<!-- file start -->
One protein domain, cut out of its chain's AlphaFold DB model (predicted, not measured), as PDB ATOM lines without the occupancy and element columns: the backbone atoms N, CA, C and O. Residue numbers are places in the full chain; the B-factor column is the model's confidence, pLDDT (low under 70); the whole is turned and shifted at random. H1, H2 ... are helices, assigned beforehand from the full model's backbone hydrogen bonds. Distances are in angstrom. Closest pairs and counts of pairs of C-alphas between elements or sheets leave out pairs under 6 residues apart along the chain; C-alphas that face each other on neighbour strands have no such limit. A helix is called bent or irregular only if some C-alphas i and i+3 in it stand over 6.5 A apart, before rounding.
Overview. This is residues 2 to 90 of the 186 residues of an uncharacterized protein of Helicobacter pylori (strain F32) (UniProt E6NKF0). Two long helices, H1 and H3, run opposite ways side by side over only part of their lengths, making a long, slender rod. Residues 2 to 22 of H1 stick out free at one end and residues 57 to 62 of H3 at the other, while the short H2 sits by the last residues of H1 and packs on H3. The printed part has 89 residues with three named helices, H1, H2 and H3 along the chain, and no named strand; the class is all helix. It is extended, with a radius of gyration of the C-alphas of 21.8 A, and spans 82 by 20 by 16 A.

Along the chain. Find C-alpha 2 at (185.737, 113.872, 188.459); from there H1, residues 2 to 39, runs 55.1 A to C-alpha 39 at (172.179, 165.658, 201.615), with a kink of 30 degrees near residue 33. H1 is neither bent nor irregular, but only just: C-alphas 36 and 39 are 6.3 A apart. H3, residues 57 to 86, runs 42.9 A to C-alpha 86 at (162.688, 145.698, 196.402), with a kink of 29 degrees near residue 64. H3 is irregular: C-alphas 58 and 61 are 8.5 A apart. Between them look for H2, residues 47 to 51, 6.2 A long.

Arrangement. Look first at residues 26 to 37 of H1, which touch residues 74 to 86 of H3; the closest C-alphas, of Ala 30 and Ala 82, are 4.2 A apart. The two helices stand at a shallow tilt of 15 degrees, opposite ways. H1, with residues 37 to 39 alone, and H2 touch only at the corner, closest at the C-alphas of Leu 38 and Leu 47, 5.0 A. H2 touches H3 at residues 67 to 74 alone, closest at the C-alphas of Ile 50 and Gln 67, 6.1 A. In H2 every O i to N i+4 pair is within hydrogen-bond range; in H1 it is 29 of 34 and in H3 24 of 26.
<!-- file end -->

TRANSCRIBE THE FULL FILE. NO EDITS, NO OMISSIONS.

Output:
One protein domain, cut out of its chain's AlphaFold DB model (predicted, not measured), as PDB ATOM lines without the occupancy and element columns: the backbone atoms N, CA, C and O. Residue numbers are places in the full chain; the B-factor column is the model's confidence, pLDDT (low under 70); the whole is turned and shifted at random. H1, H2 ... are helices, assigned beforehand from the full model's backbone hydrogen bonds. Distances are in angstrom. Closest pairs and counts of pairs of C-alphas between elements or sheets leave out pairs under 6 residues apart along the chain; C-alphas that face each other on neighbour strands have no such limit. A helix is called bent or irregular only if some C-alphas i and i+3 in it stand over 6.5 A apart, before rounding.
Overview. This is residues 2 to 90 of the 186 residues of an uncharacterized protein of Helicobacter pylori (strain F32) (UniProt E6NKF0). Two long helices, H1 and H3, run opposite ways side by side over only part of their lengths, making a long, slender rod. Residues 2 to 22 of H1 stick out free at one end and residues 57 to 62 of H3 at the other, while the short H2 sits by the last residues of H1 and packs on H3. The printed part has 89 residues with three named helices, H1, H2 and H3 along the chain, and no named strand; the class is all helix. It is extended, with a radius of gyration of the C-alphas of 21.8 A, and spans 82 by 20 by 16 A.

Along the chain. Find C-alpha 2 at (185.737, 113.872, 188.459); from there H1, residues 2 to 39, runs 55.1 A to C-alpha 39 at (172.179, 165.658, 201.615), with a kink of 30 degrees near residue 33. H1 is neither bent nor irregular, but only just: C-alphas 36 and 39 are 6.3 A apart. H3, residues 57 to 86, runs 42.9 A to C-alpha 86 at (162.688, 145.698, 196.402), with a kink of 29 degrees near residue 64. H3 is irregular: C-alphas 58 and 61 are 8.5 A apart. Between them look for H2, residues 47 to 51, 6.2 A long.

Arrangement. Look first at residues 26 to 37 of H1, which touch residues 74 to 86 of H3; the closest C-alphas, of Ala 30 and Ala 82, are 4.2 A apart. The two helices stand at a shallow tilt of 15 degrees, opposite ways. H1, with residues 37 to 39 alone, and H2 touch only at the corner, closest at the C-alphas of Leu 38 and Leu 47, 5.0 A. H2 touches H3 at residues 67 to 74 alone, closest at the C-alphas of Ile 50 and Gln 67, 6.1 A. In H2 every O i to N i+4 pair is within hydrogen-bond range; in H1 it is 29 of 34 and in H3 24 of 26.